1H-NMR (400 MHz, MeOH-d4): δ ppm 0.62-0.73 (m, 18H), 0.82-0.93 (m, 9H), 0.95-1.06 (m, 27H), 1.24 (br s, 4H), 1.45 (br s, 10H), 1.78 (br s, 3H), 1.92-2.00 (m, 1H), 2.46 (br s, 4H), 2.51-2.67 (m, 3H), 2.76-2.84 (m, 2H), 2.86-2.93 (m, 1H), 2.93-3.02 (m, 3H), 3.34-3.38 (m, 3H), 3.43-3.49 (m, 2H), 3.72-3.82 (m, 1H), 3.93-4.04 (m, 1H), 4.94-5.07 (m, 2H), 5.53-5.64 (m, 1H), 5.72-5.89 (m, 2H), 6.07-6.21 (m, 1H), 6.44-6.61 (m, 1H).

(2S,3S,6S,7R,10R,E)-10-hydroxy-2-((R,2E,4E)-6-hydroxy-7-((2R,3R)-3-((2R,3S)-3-hydroxypentan-2-yl)oxiran-2-yl)-6-methylhepta-2,4-dien-2-yl)-7-methoxy-3,7-dimethyl-12-oxooxacyclododec-4-en-6-yl methyl(2-(methylamino)ethyl)carbamate (16.4 mg, 0.026 mmol, 58.6% yield) as a colorless oil. LC/MS (ESI, m/z), 639.7 [M+H]+.

1H-NMR (400 MHz, MeOH-d4): δ ppm 0.92 (br d, J=6.53 Hz, 9H), 1.25 (br s, 4H), 1.36 (s, 3H), 1.41-1.74 (m, 6H), 1.45-1.59 (m, 1H), 1.64-1.72 (m, 1H), 1.80 (s, 3H), 1.85-1.94 (m, 1H), 2.42 (s, 3H), 2.50-2.63 (m, 3H), 2.65-2.73 (m, 1H), 2.73-2.80 (m, 2H), 2.88-3.01 (m, 4H), 3.35-3.38 (m, 3H), 3.35-3.40 (m, 3H), 3.41-3.48 (m, 2H), 3.52-3.57 (m, 1H), 3.78-3.89 (m, 1H), 5.00-5.13 (m, 2H), 5.53-5.64 (m, 1H), 5.71-5.82 (m, 1H), 5.84-5.94 (m, 1H), 6.12-6.19 (m, 1H), 6.49-6.61 (m, 1H).

General procedure outlined in section 1.6.1 was employed to synthesize ALD12-D20 and afforded (13.0 mg, 0.016 mmol, 67.7%) as a colorless oil. LC/MS (ESI, m/z), 818.3 [M+H]+.

1H-NMR (400 MHz, MeOH-d4): δ ppm 0.91 (br s, 9H), 1.21-1.31 (m, 4H), 1.36 (br s, 7H), 1.46-1.73 (m, 11H), 1.80 (s, 3H), 1.84-1.93 (m, 1H), 2.50-2.72 (m, 7H), 2.75-2.85 (m, 1H), 2.87-3.09 (m, 7H), 3.48-3.68 (m, 6H) 3.80-3.89 (m, 1H), 5.02-5.13 (m, 2H), 5.55-5.66 (m, 1H), 5.71-5.82 (m, 1H), 5.85-5.94 (m, 1H), 6.11-6.22 (m, 1H), 6.49-6.61 (m, 1H), 6.83 (br d, J=1.13 Hz, 2H).

((2S,3S,6S,7R,10R,E)-10-hydroxy-2-((R,2E,4E)-6-hydroxy-7-((2R,3R)-3-((2R,3S)-3-hydroxypentan-2-yl)oxiran-2-yl)-6-methylhepta-2,4-dien-2-yl)-7-methoxy-3,7-dimethyl-12-oxooxacyclododec-4-en-6-yl (2-((6-(2,5-dioxo-2,5-dihydro-1H-pyrrol-1-yl)hexyl)(methyl)amino)ethyl)(methyl)carbamate (7 mg, 8.557 μmol) was dissolved in N,N-dimethylformamide (99 μl, 1.284 mmol) and methyl iodide (2.68 μL, 0.043 mmol) was added. The solution was stirred at rt o/n. The solvent was evaporated. Purification by column chromatography afforded 6-(2,5-dioxo-2,5-dihydro-1H-pyrrol-1-yl)-N-(2-(((((2S,3S,6S,7R,10R,E)-10-hydroxy-2-((R,2E,4E)-6-hydroxy-7-((2R,3R)-3-((2R,3S)-3-hydroxypentan-2-yl)oxiran-2-yl)-6-methylhepta-2,4-dien-2-yl)-7-methoxy-3,7-dimethyl-12-oxooxacyclododec-4-en-6-yl)oxy)carbonyl)(methyl)amino)ethyl)-N,N-dimethylhexan-1-aminium (7 mg, 8.40 μmol, 98% yield). LC/MS (ESI, m/z), 832.7 [M+H]+.

1H-NMR (400 MHz, MeOH-d4): δ ppm 0.75-0.87 (m, 9H), 1.14 (s, 4H), 1.25 (s, 3H), 1.27-1.45 (m, 9H), 1.48-1.61 (m, 4H), 1.69 (s, 4H), 1.72-1.79 (m, 2H), 2.35-2.53 (m, 3H), 2.53-2.60 (m, 1H), 2.75-2.83 (m, 1H), 2.85-2.95 (m, 3H), 3.06 (br d, J=10.42 Hz, 6H), 3.15-3.20 (m, 2H), 3.25 (br d, J=2.38 Hz, 3H), 3.42 (br d, J=6.90 Hz, 5H), 3.53-3.69 (m, 2H), 3.69-3.78 (m, 1H), 4.88-5.01 (m, 2H), 5.44-5.56 (m, 1H), 5.59-5.72 (m, 1H), 5.73-5.83 (m, 1H), 5.99-6.10 (m, 1H), 6.40 (s, 1H), 6.72 (s, 2H).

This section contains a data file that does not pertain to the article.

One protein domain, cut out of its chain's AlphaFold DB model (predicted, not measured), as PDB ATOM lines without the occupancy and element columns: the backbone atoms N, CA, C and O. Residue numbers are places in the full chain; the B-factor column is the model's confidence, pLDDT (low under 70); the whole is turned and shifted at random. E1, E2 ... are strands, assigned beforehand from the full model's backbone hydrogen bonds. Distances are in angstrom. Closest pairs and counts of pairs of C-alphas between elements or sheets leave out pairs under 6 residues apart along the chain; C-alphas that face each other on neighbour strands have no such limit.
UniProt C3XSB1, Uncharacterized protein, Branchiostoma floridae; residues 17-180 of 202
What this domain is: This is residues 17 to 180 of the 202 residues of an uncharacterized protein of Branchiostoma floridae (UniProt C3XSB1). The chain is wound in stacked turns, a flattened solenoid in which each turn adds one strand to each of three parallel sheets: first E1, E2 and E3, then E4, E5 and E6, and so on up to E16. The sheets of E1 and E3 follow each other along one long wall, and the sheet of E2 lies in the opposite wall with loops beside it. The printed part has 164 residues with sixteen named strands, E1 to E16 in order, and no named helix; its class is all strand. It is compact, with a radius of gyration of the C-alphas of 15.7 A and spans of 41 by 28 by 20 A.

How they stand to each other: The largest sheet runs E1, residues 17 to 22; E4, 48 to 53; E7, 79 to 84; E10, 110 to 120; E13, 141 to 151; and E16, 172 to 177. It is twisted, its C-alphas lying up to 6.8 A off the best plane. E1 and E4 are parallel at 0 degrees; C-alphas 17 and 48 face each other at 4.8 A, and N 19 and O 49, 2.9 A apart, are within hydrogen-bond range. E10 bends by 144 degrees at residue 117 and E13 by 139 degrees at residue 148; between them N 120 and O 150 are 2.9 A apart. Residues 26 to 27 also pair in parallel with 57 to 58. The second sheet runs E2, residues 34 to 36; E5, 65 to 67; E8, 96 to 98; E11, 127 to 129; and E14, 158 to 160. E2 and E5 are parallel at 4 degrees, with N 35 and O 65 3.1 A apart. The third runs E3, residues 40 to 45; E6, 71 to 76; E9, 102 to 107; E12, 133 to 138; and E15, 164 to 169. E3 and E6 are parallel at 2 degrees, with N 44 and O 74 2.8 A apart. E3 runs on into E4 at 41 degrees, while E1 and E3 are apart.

1.11 ADL12-D22

General procedure 1 outlined in section 1.2.1 was employed to synthesize D22.

3-(4-((((2S,3S,6S,7R,10R,E)-7-methoxy-3,7-dimethyl-2-((R,2E,4E)-6-methyl-6-((triethylsilyl)oxy)-7-((2R,3R)-3-((2S,3S)-3-((triethylsilyl)oxy)pentan-2-yl)oxiran-2-yl)hepta-2,4-dien-2-yl)-12-oxo-10-((triethylsilyl)oxy)oxacyclododec-4-en-6-yl)oxy)carbonyl)piperazin-2-yl)propanoic acid (48 mg, 0.046 mmol, 34.4% yield) as a colorless oil. LC/MS (ESI, m/z), 1051.4 [M+H]+.

1H-NMR (400 MHz, MeOH-d4): δ ppm 0.62-0.70 (m, 18H), 0.82-0.94 (m, 9H), 1.01 (tt, J=7.92, 3.18 Hz, 27H), 1.22-1.28 (m, 4H), 1.45 (s, 3H), 1.47-1.66 (m, 7H), 1.76-1.87 (m, 5H), 1.92-1.99 (m, 1H), 2.36-2.47 (m, 3H), 2.50-2.68 (m, 3H), 2.86-2.93 (m, 1H), 2.98-3.08 (m, 2H), 3.10-3.18 (m, 1H), 3.18-3.26 (m, 2H), 3.27-3.31 (m, 1H), 3.34-3.36 (m, 3H), 3.36-3.37 (m, 1H) 3.72-3.81 (m, 1H), 3.95-4.19 (m, 3H), 4.93-5.00 (m, 1H), 5.01-5.07 (m, 1H), 5.54-5.66 (m, 1H) 5.72-5.81 (m, 1H) 5.81-5.90 (m, 1H), 6.12-6.19 (m, 1H), 6.47-6.58 (m, 1H).

N-ethyl-N-isopropylpropan-3-(4-((((2S,3S,6S,7R,10R,E)-10-hydroxy-2-((R,2E,4E)-6-hydroxy-7-((2R,3R)-3-((2R,3S)-3-hydroxypentan-2-yl)oxiran-2-yl)-6-methylhepta-2,4-dien-2-yl)-7-methoxy-3,7-dimethyl-12-oxooxacyclododec-4-en-6-yl)oxy)carbonyl)piperazin-2-yl)propanoic acid (23.5 mg, 0.031 mmol, 68.2% yield). LC/MS (ESI, m/z), 709.5 [M+H]+.

1H-NMR (400 MHz, DMSO-d6): δ ppm 0.71-0.77 (m, 9H), 1.03 (s, 5H), 1.14-1.20 (m, 6H), 1.23-1.33 (m, 5H), 1.36-1.48 (m, 5H), 1.63 (s, 3H), 1.67-1.75 (m, 1H), 2.13-2.24 (m, 4H), 2.58-2.64 (m, 1H), 2.68-2.81 (m, 2H), 3.20-3.20 (m, 3H), 3.61-3.77 (m, 4H), 4.28-4.39 (m, 1H), 4.44-4.53 (m, 1H), 4.79-4.88 (m, 2H), 5.28-5.43 (m, 1H), 5.52-5.66 (m, 1H), 5.73-5.85 (m, 1H), 5.94-6.04 (m, 1H), 6.27-6.41 (m, 1H), 6.43-6.53 (m, 2H), 8.19-8.29 (m, 1H).